What is the religious discourse throughout the relationship between Fraulein Windling and young desert Slimane?

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Ashley Kannan | Middle School Teacher | (Level 3) Distinguished Educator

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In "The Time of Friendship," religion is shown to represent a temporary convergence between people.  While Bowles displays religion to be something that is subjectively transcendent, the reality that surrounds it is temporal and not lasting.  It is with this in mind that Bowles shows religious discourse to represent convergence, but is unable to establish permanence in a mutable world.  The connection between Fraulein Windling and Slimane embodies such a dynamic.

The religious discourse that both Fraulein Windling and Slimane establish is based off of mutual respect in a world that fails to reflect it.  Fraulein Windling is zealous about her Christianity and Slimane does not reject her passion.  She wishes to enrich his world with her own spiritual identity and he does not show resentment towards it.  While he does affirm his own faith, he displays a sincere desire to hear the Fraulein's views.  He does not resent her and she is not shown to covet control over him.  In this light, religious discourse is shown to be one of tolerance and mutual respect for "the other," a dynamic that enhances "the time of friendship for both."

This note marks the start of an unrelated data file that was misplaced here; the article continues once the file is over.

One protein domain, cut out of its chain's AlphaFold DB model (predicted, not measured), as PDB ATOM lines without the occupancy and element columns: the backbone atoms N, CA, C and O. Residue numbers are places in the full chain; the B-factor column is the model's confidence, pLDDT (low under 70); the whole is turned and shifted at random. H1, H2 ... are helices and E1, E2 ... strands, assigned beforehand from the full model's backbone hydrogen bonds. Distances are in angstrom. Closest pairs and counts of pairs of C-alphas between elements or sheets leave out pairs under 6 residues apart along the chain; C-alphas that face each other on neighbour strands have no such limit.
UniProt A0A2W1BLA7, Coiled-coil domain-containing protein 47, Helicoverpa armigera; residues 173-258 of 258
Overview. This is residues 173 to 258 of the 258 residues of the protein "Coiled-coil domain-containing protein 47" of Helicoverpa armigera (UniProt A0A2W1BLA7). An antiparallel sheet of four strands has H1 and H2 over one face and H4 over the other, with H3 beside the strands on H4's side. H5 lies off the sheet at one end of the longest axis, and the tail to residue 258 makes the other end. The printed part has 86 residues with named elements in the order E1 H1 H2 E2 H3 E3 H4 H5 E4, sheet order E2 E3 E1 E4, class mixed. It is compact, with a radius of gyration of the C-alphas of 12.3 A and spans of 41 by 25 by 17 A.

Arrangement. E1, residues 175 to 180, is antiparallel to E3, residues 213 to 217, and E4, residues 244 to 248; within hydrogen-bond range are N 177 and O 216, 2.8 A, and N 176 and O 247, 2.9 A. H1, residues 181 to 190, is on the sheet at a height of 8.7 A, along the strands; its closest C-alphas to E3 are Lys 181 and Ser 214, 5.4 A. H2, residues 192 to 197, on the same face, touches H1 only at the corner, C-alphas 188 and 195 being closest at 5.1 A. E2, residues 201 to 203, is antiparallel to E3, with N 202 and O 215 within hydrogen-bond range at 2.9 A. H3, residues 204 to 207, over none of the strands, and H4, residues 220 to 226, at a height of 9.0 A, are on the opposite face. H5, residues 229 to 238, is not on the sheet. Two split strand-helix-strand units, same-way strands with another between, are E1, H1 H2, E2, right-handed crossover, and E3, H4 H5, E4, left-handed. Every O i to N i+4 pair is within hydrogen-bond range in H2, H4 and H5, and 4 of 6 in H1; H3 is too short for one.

The trashing of the Christmas reenactment is reflective of the world in which both participants in this discourse live.  Material conditions, such as Slimane wishing to eat the food, trump religious discourse.  It is clear that while both characters display a respect and affinity for the other, the material conditions that surround both do not enable such a reality to exist.  As Fraulein Windling sees what Slimane does to the Christmas rendering in order to obtain the food, it becomes clear that such brutality is the political and social reality that envelops both of them.  It is a time in which the temporal and mutable holds more weight than transcendence.  The savage manner in which the French will treat the indigenous people of Northern Africa and the brutality that will result is reflective of a state where there is no hope for a "time of friendship." Religious discourse that prompted friendship and respect is deferred for a condition where domination and repression are the realities.  When the Fraulein has to leave, it marks a point where the limitations of religious discourse are evident.  Religious discourse is not something that can overcome the social and political antagonistic divisions present.  It is in this context where the religious discourse is shown to display harmony and unity, but it is impossible to forge this over a material reality that is divisive and adversarial.

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